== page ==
Mess or Masterpiece
By Ashley Moore
“For we are God’s masterpiece. He has created us anew in Christ Jesus, so we can do the good things he planned for us long ago.” – Ephesians 2:10, NLT
I read recently, “a piece of art doesn’t have to be perfect or finished to be a masterpiece.” The author further observed that what makes art valuable is the story behind the piece. While the book was secular, there are some spiritual truths to these words.
First, whether we acknowledge the message of the Bible or not, God has set eternity in the hearts of man and written His Word on our hearts and in our minds (Ecclesiastes 3:11, Hebrews 10:16). Secondly, because we are made in His image, everything we create tells a story of God to those around us (Genesis 1:27). Our lives tell a story whether we have surrendered to Christ or rejected God.
What kind of story is your life telling? Does it point to the gospel message? The Bible calls those of us in Christ Jesus, His masterpiece (Ephesians 2:10). A masterpiece is an artist’s creation displaying his or her mastery and skill level to onlookers. A masterpiece is an outstanding creation that proves an artist’s abilities and qualifications.
I don’t know about you, but I don’t usually feel like a work of art. I relate more to a messy finger painting made by a toddler than an artistic masterpiece. But then, I recall the author’s comments from the book laced with art jargon, and I remember, we don’t have to be perfect or finished to be an artist’s masterpiece. So, here are two ways we display His workmanship to the world around us, even if our lives aren’t perfectly packaged with neat little bows.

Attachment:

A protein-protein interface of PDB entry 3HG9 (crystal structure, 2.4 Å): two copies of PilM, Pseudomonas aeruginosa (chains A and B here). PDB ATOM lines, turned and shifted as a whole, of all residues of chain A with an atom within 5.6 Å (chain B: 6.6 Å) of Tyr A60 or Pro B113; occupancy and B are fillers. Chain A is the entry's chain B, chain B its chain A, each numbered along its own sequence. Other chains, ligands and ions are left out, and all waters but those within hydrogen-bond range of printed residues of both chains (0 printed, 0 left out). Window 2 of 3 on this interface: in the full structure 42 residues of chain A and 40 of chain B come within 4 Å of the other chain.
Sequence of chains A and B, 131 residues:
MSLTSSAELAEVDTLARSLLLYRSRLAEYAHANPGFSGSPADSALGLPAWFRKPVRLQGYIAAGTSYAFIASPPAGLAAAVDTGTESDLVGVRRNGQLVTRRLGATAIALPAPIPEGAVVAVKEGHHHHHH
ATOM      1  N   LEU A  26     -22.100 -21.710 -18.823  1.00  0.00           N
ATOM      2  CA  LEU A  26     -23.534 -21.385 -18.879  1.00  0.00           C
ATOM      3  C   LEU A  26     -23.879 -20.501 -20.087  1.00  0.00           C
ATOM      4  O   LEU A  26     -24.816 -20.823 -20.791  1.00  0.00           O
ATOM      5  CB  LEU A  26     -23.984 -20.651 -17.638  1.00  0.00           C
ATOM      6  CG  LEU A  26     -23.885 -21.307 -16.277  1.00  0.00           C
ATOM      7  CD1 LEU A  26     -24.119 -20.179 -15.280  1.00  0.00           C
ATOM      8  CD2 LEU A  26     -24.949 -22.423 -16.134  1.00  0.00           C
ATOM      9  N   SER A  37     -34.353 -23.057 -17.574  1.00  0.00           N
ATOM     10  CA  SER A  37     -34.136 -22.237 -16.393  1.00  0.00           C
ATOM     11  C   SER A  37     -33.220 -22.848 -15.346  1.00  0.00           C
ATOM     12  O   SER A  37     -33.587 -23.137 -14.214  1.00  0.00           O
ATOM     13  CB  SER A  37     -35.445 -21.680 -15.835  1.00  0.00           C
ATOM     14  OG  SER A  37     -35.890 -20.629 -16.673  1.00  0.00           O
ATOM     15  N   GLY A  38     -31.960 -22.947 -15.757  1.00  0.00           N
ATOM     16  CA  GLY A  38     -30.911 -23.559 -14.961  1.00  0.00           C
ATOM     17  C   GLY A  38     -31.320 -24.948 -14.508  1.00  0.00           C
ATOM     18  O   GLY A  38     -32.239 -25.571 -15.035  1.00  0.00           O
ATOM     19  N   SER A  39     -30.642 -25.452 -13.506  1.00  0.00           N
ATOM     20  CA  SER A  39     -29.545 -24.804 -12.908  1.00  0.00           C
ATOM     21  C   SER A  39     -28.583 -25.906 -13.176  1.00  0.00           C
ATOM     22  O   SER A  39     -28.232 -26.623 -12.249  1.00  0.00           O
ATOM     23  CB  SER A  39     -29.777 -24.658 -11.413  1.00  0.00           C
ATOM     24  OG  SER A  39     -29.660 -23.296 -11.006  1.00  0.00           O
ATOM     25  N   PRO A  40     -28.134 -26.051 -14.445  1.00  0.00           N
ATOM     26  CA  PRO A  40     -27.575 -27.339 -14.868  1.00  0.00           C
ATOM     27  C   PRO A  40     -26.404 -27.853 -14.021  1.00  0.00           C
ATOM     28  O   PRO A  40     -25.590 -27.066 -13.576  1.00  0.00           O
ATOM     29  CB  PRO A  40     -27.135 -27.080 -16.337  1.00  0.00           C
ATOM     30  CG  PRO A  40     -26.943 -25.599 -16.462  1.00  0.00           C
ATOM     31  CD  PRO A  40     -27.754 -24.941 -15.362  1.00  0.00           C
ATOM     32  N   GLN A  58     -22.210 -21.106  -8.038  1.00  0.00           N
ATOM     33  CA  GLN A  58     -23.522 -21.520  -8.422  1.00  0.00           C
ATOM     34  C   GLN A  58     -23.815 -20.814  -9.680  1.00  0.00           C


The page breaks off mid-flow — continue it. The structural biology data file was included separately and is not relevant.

Our Stories of Redemption
“This means that anyone who belongs to Christ has become a new person. The old life is gone; a new life has begun!” – 2 Corinthians 5:17, NLT
A transformation from death to life is an abrupt change. Whether you grew up in the church your whole life and finally repented from knowing about God to knowing God, or you left a prodigal lifestyle to follow Jesus, your life tells a story to the world around you.
For me, this looked like leaving a life of numbing my pain with alcohol and relationships to looking to God’s Word for healing and placing Him at the center of my relationships. While my outward actions took a while to change, the drastic shift in my desire to satisfy worldly cravings changing to wanting to please God was enough to tell a story. What about you? What has God redeemed you from?